According to Google, Android apps on Chromebooks can be displayed in three different window sizes, which lets users multitask while also using the Chrome browser. Android apps running on Chromebooks will have access to keyboards and touch input, and will even show notifications. From a user’s perspective, this means that we’ll be able to enjoy all of an Android app’s features while working in multiple windows at the same time and not relying solely on a touch keyboard.

Bringing Android apps to Chromebooks also means that Chromebooks will soon have one of the biggest developer communities creating apps for their OS.

All together, it means that if you own a Chromebook that supports (or will soon support) Android apps, the days will be over when you had to constantly use a laptop AND a smartphone to access all the apps you need – since both types of devices will ultimately share the same software.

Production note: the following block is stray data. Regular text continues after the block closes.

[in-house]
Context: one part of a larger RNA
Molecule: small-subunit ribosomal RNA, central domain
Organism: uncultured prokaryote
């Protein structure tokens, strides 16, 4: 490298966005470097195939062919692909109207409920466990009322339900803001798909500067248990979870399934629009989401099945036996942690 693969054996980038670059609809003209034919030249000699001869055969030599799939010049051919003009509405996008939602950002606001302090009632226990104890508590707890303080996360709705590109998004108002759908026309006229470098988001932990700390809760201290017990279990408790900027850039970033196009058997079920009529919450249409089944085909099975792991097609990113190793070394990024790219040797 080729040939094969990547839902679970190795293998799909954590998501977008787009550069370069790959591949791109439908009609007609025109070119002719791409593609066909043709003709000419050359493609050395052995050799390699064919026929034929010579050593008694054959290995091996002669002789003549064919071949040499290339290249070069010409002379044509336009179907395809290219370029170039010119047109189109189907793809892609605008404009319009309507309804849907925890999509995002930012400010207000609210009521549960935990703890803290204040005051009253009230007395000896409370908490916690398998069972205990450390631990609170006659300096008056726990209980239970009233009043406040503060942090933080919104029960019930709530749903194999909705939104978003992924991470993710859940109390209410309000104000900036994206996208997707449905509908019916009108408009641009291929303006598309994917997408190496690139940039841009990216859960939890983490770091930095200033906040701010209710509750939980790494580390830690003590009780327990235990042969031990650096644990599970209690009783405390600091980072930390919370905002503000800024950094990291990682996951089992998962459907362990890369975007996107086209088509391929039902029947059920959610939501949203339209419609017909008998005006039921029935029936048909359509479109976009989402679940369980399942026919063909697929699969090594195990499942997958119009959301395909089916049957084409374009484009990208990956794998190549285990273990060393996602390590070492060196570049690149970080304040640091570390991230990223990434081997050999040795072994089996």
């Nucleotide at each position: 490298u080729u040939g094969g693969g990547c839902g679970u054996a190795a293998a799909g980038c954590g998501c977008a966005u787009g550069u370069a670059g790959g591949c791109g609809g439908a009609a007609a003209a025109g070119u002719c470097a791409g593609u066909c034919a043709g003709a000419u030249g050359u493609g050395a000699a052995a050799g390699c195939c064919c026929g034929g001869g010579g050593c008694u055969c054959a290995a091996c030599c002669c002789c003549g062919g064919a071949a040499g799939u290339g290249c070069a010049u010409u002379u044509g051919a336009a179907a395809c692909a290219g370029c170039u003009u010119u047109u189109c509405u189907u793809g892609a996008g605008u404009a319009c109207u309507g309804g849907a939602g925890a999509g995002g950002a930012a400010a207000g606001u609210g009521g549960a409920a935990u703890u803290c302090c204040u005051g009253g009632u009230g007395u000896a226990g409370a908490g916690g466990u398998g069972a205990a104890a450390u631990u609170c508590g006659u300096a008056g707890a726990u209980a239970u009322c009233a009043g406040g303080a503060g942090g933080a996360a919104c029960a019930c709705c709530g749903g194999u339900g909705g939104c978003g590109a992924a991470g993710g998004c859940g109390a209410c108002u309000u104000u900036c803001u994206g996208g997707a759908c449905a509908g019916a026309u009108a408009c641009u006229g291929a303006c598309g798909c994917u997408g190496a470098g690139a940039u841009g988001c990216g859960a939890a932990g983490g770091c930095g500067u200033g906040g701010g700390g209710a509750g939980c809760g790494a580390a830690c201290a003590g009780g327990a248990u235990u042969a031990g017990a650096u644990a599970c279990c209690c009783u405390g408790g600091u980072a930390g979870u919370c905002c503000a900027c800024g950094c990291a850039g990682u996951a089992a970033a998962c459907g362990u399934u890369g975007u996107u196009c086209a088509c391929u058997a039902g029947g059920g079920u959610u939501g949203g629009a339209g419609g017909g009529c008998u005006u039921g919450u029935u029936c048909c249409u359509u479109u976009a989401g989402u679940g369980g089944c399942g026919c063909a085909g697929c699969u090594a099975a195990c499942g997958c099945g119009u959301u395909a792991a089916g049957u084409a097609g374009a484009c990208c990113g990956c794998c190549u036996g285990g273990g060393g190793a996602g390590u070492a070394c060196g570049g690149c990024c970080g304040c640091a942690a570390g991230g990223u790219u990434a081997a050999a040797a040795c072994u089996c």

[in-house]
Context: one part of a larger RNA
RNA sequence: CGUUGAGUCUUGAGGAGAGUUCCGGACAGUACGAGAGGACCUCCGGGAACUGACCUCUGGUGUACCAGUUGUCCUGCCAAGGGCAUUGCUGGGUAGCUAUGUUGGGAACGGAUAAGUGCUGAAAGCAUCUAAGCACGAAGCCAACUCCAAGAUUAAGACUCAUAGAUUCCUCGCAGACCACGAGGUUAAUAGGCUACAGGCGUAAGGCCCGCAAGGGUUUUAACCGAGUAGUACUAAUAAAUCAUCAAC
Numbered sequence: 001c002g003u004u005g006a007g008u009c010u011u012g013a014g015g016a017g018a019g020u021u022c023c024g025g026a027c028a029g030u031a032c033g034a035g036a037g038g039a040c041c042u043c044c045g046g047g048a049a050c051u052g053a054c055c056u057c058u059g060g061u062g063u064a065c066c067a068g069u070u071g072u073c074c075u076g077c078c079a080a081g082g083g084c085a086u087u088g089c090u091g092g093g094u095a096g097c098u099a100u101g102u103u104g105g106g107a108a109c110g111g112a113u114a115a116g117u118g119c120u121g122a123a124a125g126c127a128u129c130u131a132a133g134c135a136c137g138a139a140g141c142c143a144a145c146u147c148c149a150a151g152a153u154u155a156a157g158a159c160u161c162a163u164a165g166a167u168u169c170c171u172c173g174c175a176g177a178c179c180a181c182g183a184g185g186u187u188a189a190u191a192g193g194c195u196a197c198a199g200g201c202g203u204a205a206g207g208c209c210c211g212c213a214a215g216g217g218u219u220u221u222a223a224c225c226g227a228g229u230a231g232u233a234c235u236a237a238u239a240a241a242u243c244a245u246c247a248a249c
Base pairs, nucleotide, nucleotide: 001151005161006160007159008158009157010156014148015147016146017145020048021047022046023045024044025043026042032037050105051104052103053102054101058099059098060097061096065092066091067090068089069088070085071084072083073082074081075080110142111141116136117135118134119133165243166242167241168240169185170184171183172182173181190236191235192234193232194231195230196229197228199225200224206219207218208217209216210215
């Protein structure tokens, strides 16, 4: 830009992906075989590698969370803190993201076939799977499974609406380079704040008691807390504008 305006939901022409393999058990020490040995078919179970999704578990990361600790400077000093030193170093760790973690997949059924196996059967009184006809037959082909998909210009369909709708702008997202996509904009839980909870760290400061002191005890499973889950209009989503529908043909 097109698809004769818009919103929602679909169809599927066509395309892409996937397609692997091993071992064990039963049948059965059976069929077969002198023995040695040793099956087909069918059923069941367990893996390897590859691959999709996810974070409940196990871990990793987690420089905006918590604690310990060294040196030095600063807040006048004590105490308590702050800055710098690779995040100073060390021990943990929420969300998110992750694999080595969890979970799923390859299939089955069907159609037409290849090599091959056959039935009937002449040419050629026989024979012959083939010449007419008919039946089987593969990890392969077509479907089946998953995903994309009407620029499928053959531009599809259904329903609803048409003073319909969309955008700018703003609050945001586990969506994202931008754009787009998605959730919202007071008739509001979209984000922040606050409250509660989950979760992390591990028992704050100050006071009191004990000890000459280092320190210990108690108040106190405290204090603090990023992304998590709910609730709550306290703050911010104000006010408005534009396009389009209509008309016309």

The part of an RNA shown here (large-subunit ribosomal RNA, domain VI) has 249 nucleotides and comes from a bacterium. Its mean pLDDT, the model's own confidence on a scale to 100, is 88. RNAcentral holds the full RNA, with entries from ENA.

Of course, there’s  still a question of user experience. Certain Android apps are better suited for smaller screens or touchscreens. At the same time, web apps often provide a better UI when it comes to navigating through menus, editing texts and images and so on.

Google Docs is an example of an Android app that – even though it has significantly improved over the last year or so – is still inferior to the Google Docs web app. Slack’s web-based version is also much easier to get around, with more information accessible on a bigger screen.

In short, bringing Android apps to Chromebooks will require a new approach that will change design principles for Android apps.